MPHA, with more than 65 other Mississippi health organizations, supports a $1.50 per pack tax increase on cigarettes to generate approximately $153 million in new revenue and reduce Medicaid expenditures.
Dr. Nelson Atehortua De la Pena, MPHA board member, recently addressed the impact of a tobacco tax increase in Mississippi as a guest columnist for The Clarion Ledger. You can read Dr. A’s column below.
Opinion This piece expresses the views of its author(s), separate from those of this publication.
Addressing Mississippi’s health problems requires urgently raising tobacco taxes
The nation’s most preventable cause of disease is simultaneously one of Mississippi’s deadliest. Tobacco continues to reap a heavy toll in our communities. Every year, 1,000 children and teenagers in the state become new daily smokers and smoking-related cancer cases remain at an all-time high, ranking third in the nation. It’s no surprise Mississippi bears such a tobacco burden. When it comes to passing proven-effective tobacco control policies, our state is seriously lacking and overdue for action to end preventable suffering and death from tobacco-related disease.
To see just how far Mississippi is falling behind when it comes to tobacco control policies, you can look at our current tobacco tax rate. Despite significant and regular tobacco tax increases being one of the most effective ways to reduce tobacco use and prevent young people from ever becoming addicted, our state has one of the lowest tobacco taxes in the nation – at a mere 68 cents per pack of cigarettes with no tax on e-cigarettes. Unfortunately, the tobacco tax increase recently proposed in House Bill 1439 is simply too low to fix this and have the intended public health impact. Pushing ineffectively low tobacco taxes like this one is a devious tactic straight from Big Tobacco’s playbook to keep their products cheap enough to addict consumers. Not only do significant tobacco tax increases reduce tobacco use and save lives they also generate needed revenue, reduce the impact of health care costs for the state and help to alleviate the burden of monetary and non-monetary costs of the consumption of tobacco on families with low-income. Specifically, increasing our cigarette tax by $1.50 per pack with a parallel tax on all other tobacco products – including e-cigarettes – would help to both ease the total $1.23 billion in annual state health care costs directly caused by smoking, and to bring in over $170 million in new annual revenue to the state’s treasury. Such funds could address the pandemic-driven gaps in our state budget and fund tobacco prevention and cessation programs that would further reduce tobacco use in the state. As if saving thousands of young and adult lives as well as millions in state dollars is not enough, today’s most leading public health problems make the need for such strong action even more urgent. The pandemic continues to bring to light the critical role public health policy plays in Mississippians’ ability to live a long and healthy life – free from the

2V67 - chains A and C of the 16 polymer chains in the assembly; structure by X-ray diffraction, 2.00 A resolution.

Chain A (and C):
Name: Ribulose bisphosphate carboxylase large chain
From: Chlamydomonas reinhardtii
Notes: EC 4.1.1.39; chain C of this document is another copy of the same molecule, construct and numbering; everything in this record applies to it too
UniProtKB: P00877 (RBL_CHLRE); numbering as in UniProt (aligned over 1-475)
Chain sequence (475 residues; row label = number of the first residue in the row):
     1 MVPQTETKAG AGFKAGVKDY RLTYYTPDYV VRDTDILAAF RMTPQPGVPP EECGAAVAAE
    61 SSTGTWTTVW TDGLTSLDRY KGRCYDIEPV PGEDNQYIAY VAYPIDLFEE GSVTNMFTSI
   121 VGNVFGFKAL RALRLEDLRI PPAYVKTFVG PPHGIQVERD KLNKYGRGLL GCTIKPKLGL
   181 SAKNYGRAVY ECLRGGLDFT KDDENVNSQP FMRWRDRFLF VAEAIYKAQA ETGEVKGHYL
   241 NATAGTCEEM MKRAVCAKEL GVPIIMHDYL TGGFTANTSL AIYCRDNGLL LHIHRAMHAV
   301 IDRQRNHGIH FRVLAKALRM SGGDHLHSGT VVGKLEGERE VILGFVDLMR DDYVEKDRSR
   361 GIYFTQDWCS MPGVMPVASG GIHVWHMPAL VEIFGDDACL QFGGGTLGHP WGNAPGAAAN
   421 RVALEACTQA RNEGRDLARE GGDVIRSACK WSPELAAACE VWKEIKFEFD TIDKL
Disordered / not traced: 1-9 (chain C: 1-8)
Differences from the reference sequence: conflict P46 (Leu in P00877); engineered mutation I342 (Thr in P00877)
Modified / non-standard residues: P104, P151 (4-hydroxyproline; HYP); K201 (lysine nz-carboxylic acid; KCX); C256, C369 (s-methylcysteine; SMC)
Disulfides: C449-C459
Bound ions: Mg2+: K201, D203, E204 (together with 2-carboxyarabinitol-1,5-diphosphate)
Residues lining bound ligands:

Nelson Atehortua de la Pena Submitted/Special to Clarion Ledger
ills of tobacco use. Placing an impactful tax on all tobacco products, including e-cigarettes that are currently not taxed as a tobacco product, is proven to bring meaningful change by preventing another generation from becoming addicted to deadly tobacco products. E-cigarettes have driven the highest youth tobacco rate we have seen in 20 years, and studies have found that e-cigarette use increases the risk of youth and young adults using cigarettes. It is abundantly clear that as tobacco continues to wreak a substantial health and economic burden on our state, lawmakers must act quickly and effectively to address it. The health and economic benefits of increasing our state’s cigarette tax by $1.50 per pack with a parallel tax on all other tobacco products, including e-cigarettes, makes it a commonsense solution. Only by providing the support our communities need to get there can we move Mississippi to a healthier state. There has never been a more crucial time. Nelson Atehortua de la Pena is an assistant professor at the Jackson State University’s School of Public Health and a volunteer with the American Cancer Society Cancer Action Network.